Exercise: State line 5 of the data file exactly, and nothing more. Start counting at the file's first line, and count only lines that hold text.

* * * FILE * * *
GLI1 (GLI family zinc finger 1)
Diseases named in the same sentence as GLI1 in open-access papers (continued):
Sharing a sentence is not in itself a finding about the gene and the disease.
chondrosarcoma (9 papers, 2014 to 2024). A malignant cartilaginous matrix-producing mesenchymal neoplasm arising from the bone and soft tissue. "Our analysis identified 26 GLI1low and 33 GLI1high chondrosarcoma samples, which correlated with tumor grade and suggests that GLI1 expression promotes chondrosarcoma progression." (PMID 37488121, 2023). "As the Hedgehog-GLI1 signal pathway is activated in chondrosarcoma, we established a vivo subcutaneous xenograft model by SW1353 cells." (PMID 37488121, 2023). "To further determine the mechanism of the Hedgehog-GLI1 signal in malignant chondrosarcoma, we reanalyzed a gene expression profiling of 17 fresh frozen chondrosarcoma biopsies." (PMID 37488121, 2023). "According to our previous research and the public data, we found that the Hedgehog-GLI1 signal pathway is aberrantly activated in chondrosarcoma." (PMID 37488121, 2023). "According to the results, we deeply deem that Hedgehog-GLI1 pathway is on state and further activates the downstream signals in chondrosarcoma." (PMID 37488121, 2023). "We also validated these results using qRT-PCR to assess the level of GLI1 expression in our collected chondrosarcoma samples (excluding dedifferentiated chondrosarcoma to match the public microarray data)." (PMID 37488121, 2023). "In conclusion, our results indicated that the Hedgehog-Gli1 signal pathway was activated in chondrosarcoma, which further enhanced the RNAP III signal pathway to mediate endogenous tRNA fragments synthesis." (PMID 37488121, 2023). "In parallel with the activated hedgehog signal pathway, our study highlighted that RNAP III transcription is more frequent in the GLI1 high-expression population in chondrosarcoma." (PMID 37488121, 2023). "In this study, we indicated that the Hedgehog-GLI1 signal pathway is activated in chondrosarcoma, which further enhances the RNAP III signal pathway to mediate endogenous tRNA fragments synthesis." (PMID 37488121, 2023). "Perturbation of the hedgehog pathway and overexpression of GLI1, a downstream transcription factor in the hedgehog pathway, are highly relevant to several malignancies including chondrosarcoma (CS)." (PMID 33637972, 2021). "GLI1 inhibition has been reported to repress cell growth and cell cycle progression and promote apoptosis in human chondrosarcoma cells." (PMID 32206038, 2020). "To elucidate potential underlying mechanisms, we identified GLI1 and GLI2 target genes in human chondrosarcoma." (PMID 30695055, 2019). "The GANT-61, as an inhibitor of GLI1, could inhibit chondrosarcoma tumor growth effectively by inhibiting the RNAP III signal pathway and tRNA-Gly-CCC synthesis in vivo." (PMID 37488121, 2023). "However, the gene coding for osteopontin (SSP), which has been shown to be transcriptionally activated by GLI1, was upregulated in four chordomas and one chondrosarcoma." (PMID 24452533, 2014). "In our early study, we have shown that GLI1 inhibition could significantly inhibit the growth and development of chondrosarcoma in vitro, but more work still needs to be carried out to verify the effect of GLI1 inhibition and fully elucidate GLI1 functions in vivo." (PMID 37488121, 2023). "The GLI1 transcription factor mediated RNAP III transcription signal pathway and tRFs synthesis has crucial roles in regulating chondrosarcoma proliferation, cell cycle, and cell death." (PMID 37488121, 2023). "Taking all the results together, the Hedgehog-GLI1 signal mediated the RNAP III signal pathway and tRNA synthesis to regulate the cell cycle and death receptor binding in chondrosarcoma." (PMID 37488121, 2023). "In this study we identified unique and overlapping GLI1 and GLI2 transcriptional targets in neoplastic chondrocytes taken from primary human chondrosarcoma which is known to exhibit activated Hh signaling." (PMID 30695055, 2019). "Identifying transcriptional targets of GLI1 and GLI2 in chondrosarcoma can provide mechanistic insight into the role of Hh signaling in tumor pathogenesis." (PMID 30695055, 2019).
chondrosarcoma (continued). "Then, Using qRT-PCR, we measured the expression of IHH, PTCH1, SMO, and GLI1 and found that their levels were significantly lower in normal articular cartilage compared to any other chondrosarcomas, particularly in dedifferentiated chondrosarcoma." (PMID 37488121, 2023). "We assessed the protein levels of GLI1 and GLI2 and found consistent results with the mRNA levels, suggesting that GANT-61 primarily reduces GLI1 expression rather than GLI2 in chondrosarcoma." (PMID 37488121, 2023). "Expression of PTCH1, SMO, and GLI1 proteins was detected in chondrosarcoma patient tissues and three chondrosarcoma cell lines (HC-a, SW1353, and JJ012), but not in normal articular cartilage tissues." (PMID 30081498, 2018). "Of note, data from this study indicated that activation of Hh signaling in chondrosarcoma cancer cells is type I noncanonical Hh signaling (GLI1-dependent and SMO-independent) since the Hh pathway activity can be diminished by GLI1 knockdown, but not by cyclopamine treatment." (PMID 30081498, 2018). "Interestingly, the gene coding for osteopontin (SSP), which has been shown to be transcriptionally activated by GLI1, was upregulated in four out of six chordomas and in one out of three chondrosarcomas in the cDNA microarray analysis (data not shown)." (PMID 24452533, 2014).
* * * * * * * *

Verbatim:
chondrosarcoma (continued). "Then, Using qRT-PCR, we measured the expression of IHH, PTCH1, SMO, and GLI1 and found that their levels were significantly lower in normal articular cartilage compared to any other chondrosarcomas, particularly in dedifferentiated chondrosarcoma." (PMID 37488121, 2023). "We assessed the protein levels of GLI1 and GLI2 and found consistent results with the mRNA levels, suggesting that GANT-61 primarily reduces GLI1 expression rather than GLI2 in chondrosarcoma." (PMID 37488121, 2023). "Expression of PTCH1, SMO, and GLI1 proteins was detected in chondrosarcoma patient tissues and three chondrosarcoma cell lines (HC-a, SW1353, and JJ012), but not in normal articular cartilage tissues." (PMID 30081498, 2018). "Of note, data from this study indicated that activation of Hh signaling in chondrosarcoma cancer cells is type I noncanonical Hh signaling (GLI1-dependent and SMO-independent) since the Hh pathway activity can be diminished by GLI1 knockdown, but not by cyclopamine treatment." (PMID 30081498, 2018). "Interestingly, the gene coding for osteopontin (SSP), which has been shown to be transcriptionally activated by GLI1, was upregulated in four out of six chordomas and in one out of three chondrosarcomas in the cDNA microarray analysis (data not shown)." (PMID 24452533, 2014).